The EEOC accepted public comments through November 2023. After reviewing the public comments, the EEOC will decide whether to finalize the enforcement guidance. While not law itself, the enforcement guidance, if finalized, can be cited in court. For more information about the proposed guidance: https://www.eeoc.gov/proposed-enforcement-guidance-harassment-workplace

OSHA's Proposed Rule to Amend Its Representatives of Employers and Employees Regulation

Be prepared to see changes in OSHA on-site inspections. Specifically, OSHA may reshape its Representatives of Employers and Employees regulation. In August 2023, OSHA published an NPRM titled "Worker Walkaround Representative Designation Process." The NPRM proposes to allow employees to authorize an employee or a non-employee third party as their representative to accompany an OSHA Compliance Safety and Health Officer ("CSHO") during a workplace inspection, provided the CSHO determines the third party is reasonably necessary to conduct the inspection. This change aims to increase employee participation during walkaround inspections. OSHA accepted public comments through November 2023. A final rule will likely be published in 2024.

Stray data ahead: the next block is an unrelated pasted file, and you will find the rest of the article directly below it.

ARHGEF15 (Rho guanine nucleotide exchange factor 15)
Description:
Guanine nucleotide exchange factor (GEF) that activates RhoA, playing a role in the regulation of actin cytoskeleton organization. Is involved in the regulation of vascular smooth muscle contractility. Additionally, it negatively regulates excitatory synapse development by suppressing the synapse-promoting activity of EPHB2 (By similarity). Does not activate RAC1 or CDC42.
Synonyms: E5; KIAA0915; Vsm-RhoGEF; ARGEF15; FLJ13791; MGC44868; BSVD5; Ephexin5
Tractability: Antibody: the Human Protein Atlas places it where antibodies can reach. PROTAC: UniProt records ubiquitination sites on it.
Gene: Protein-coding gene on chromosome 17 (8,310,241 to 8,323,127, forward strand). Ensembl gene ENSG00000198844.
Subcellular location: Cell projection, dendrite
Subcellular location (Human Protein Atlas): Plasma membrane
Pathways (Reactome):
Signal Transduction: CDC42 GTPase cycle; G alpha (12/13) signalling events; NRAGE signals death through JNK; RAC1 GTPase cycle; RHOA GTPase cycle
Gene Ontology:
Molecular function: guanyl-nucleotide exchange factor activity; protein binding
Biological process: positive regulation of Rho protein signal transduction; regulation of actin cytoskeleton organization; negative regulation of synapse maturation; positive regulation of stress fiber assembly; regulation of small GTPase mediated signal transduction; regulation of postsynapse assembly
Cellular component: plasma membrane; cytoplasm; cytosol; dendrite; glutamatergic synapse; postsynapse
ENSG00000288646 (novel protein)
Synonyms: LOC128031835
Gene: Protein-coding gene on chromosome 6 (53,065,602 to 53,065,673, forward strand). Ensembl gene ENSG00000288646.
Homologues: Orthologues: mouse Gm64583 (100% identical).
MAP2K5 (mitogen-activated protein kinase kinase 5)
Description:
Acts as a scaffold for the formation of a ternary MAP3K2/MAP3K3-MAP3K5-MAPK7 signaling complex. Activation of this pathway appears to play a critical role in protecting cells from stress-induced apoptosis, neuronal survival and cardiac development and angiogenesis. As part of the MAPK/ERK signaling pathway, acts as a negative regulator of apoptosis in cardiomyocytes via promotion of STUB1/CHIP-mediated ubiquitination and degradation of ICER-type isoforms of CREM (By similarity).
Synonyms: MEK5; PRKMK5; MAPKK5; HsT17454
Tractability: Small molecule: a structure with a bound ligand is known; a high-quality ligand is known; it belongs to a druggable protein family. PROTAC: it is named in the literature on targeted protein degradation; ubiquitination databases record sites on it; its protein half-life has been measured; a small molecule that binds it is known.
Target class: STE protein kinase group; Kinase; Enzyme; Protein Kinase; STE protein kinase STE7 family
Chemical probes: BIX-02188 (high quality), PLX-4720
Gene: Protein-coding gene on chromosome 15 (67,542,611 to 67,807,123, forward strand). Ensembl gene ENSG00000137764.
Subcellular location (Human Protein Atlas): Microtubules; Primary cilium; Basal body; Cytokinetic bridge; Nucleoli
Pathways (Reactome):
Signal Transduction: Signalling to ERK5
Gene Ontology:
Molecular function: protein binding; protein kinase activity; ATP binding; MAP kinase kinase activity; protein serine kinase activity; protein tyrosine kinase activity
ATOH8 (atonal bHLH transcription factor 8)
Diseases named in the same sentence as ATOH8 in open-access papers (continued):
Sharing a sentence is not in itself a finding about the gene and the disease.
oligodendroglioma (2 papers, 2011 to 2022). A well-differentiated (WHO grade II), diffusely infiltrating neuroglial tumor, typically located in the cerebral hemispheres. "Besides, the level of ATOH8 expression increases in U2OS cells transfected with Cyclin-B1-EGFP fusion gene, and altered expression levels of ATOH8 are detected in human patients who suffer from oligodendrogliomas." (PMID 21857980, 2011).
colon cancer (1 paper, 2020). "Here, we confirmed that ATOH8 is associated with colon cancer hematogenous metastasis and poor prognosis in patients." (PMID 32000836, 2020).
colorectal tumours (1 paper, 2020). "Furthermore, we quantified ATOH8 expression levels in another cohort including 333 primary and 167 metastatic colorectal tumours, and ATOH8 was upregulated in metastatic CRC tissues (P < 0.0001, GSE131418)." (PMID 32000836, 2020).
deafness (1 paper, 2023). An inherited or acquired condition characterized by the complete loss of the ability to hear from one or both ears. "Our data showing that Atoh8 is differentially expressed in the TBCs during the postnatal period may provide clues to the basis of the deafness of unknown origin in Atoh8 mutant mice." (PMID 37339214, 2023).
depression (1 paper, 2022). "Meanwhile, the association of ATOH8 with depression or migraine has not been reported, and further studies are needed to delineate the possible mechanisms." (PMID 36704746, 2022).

For more information about the proposed rule to amend the Representatives of Employers and Employees regulation: https://www.federalregister.gov/documents/2023/08/30/2023-18695/worker-walkaround-representative-designation-process

Preparing for 2024

While 2023 proved to be a dynamic year for Labor and Employment law, 2024 could be either transformative or stagnant. Some of the proposed regulations mentioned above could turn into final rules, causing significant changes in employment law. On the other hand, given that 2024 is an election year, some of these proposed regulations could lose priority and wither on the vine. Either way, employers should stay informed of these ever-changing issues.